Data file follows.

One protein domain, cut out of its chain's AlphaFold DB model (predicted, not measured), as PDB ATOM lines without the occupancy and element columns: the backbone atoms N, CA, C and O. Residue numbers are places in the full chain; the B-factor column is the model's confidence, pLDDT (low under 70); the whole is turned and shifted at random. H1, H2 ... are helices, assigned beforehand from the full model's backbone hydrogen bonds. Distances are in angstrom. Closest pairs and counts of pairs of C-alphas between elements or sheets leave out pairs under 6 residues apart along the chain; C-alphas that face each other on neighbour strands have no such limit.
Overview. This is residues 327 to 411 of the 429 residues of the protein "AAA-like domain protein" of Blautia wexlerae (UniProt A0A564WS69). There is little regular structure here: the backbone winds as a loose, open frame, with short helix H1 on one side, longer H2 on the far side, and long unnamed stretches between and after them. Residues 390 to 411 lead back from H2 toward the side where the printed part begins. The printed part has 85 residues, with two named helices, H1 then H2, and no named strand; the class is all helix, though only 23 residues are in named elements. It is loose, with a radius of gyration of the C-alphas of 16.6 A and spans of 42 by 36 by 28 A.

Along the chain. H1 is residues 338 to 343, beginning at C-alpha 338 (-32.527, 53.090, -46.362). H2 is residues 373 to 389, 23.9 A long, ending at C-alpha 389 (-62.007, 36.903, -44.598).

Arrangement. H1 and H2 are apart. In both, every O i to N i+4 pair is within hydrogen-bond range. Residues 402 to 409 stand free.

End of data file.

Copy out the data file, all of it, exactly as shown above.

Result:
One protein domain, cut out of its chain's AlphaFold DB model (predicted, not measured), as PDB ATOM lines without the occupancy and element columns: the backbone atoms N, CA, C and O. Residue numbers are places in the full chain; the B-factor column is the model's confidence, pLDDT (low under 70); the whole is turned and shifted at random. H1, H2 ... are helices, assigned beforehand from the full model's backbone hydrogen bonds. Distances are in angstrom. Closest pairs and counts of pairs of C-alphas between elements or sheets leave out pairs under 6 residues apart along the chain; C-alphas that face each other on neighbour strands have no such limit.
Overview. This is residues 327 to 411 of the 429 residues of the protein "AAA-like domain protein" of Blautia wexlerae (UniProt A0A564WS69). There is little regular structure here: the backbone winds as a loose, open frame, with short helix H1 on one side, longer H2 on the far side, and long unnamed stretches between and after them. Residues 390 to 411 lead back from H2 toward the side where the printed part begins. The printed part has 85 residues, with two named helices, H1 then H2, and no named strand; the class is all helix, though only 23 residues are in named elements. It is loose, with a radius of gyration of the C-alphas of 16.6 A and spans of 42 by 36 by 28 A.

Along the chain. H1 is residues 338 to 343, beginning at C-alpha 338 (-32.527, 53.090, -46.362). H2 is residues 373 to 389, 23.9 A long, ending at C-alpha 389 (-62.007, 36.903, -44.598).

Arrangement. H1 and H2 are apart. In both, every O i to N i+4 pair is within hydrogen-bond range. Residues 402 to 409 stand free.